Scatterplots of S1 and S2 amplitudes, and suppression ratios averaged across all 4 sites for P50 waves are presented in and . A significant main effect of group on P50 suppression was observed (F3,82 = 2.94, P = .04). SZ patients had a significantly higher P50 S2:S1 ratio (mean = 0.76, SD = 0.35) than HCs (mean = 0.56, SD = 0.31; P < .001). P50 ratio showed a trend to be higher in relatives (mean = 0.68, SD = 0.46) than in HCs (P = .09). Patients (mean = 2.22, SD = 1.11; P = .57) and relatives (mean = 2.47, SD = 1.46; P = .58) did not differ from HCs (mean = 2.41, SD = 1.48) in amplitude of the S1 wave. However, patients (mean = 1.58, SD = 0.91) and relatives (mean = 1.55, SD = 1.06) had larger S2 amplitudes than HCs (mean = 1.37, SD = 1.18) but only patients differed significantly from controls (P < .01). In the patient group, illness-related factors, smoking status, and number of daily cigarettes were not significantly associated with P50 ratio, S1 amplitude, or S2 amplitude (all P values >.05).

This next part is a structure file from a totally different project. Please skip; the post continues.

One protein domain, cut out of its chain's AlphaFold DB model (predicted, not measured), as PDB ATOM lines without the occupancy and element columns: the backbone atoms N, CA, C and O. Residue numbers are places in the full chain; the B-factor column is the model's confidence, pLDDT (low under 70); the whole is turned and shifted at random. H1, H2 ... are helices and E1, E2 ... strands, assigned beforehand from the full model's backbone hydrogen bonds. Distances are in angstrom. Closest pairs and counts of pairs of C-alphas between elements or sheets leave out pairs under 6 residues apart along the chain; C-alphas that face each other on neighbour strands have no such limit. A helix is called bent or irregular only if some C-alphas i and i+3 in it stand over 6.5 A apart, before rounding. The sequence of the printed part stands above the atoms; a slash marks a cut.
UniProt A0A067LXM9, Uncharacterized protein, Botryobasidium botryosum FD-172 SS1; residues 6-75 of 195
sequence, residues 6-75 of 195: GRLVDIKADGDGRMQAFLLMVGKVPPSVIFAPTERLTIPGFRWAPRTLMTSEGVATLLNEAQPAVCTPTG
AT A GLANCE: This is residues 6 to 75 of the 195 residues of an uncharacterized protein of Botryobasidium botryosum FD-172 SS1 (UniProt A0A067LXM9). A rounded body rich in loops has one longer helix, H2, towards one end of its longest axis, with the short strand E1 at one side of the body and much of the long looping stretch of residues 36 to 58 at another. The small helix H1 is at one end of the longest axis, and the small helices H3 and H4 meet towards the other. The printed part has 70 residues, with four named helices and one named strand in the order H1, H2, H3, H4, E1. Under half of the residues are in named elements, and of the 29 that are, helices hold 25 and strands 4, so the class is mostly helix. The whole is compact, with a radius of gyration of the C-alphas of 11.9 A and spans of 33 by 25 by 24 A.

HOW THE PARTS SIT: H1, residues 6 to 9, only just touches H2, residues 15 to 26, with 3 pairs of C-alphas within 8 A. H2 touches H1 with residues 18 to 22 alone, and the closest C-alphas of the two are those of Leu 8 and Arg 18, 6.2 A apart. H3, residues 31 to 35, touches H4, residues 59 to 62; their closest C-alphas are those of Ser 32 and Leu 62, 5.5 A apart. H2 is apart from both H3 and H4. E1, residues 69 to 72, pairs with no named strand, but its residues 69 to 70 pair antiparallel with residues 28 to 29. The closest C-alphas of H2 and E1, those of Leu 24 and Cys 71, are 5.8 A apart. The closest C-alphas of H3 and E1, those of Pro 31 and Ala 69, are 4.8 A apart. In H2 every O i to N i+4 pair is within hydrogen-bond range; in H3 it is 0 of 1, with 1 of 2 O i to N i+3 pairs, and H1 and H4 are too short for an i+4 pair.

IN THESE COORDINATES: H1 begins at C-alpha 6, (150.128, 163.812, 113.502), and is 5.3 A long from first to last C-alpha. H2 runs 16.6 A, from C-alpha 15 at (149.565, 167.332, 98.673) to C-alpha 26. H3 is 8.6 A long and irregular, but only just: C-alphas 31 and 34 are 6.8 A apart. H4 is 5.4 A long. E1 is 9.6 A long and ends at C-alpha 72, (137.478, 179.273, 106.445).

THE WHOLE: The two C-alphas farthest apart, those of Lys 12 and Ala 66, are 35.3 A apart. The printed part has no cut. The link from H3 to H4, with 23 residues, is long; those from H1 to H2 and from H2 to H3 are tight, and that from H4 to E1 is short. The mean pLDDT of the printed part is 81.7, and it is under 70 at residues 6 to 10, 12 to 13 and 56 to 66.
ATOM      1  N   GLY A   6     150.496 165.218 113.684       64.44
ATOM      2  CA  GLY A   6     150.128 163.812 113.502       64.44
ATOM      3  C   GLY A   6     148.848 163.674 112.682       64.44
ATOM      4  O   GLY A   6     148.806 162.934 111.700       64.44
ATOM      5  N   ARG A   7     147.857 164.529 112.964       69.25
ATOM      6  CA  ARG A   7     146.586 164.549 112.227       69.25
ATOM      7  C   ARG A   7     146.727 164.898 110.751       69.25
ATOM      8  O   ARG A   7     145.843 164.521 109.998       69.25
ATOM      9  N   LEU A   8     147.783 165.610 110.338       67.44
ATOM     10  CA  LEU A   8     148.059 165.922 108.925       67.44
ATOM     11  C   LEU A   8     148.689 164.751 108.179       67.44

Fig. 1. Scatterplot Distribution of P50 Event–Related Potential Variables by Group (Top: P50 Ratio; Bottom: S1 [Left] and S2 [Right] Amplitudes [μV]). S1 amplitude, S2 amplitude, and S2:S1 ratio for each subject are the average values based on (more ...)
Fig. 2. Examples of Grand Average P50 Responses for Each Group (Top: Healthy Control [HC; Ratio 0.66]; Middle: Schizophrenia Patient [Ratio 0.85]; Bottom: Relative [Ratio 0.80]). The thick line shows the response to the S1 click and the dotted line shows the (more ...)
shows group means and SDs of gamma- and beta-evoked power to S1 and S2 stimuli at each ROI. Widely distributed reduced gamma power to S1 stimuli (in 10 out of 13 ROIs) was found in patients compared with HCs (P < .001 in all, ). Gamma power to S2 stimuli was significantly reduced at Pz (P = .001), left temporal (P = .002), and left parietal (P < .001) ROIs (). HCs and relatives did not differ significantly in gamma power at any ROI ( and ).
Group Means and SDs of Gamma and Beta Power to S1 and S2 Stimuli at Each Region of Interest